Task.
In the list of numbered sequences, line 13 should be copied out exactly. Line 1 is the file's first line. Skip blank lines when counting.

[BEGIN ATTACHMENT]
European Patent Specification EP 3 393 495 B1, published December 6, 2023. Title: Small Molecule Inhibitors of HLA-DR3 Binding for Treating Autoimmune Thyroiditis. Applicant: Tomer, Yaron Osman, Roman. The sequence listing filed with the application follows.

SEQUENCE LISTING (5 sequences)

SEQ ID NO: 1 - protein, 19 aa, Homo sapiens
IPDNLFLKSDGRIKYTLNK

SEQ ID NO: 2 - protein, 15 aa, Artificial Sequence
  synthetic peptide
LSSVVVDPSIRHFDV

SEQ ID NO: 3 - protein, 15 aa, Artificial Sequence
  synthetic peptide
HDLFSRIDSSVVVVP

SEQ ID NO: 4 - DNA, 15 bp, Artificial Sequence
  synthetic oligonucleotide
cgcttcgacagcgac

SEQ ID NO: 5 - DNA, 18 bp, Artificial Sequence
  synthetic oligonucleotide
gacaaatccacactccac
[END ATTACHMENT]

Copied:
cgcttcgacagcgac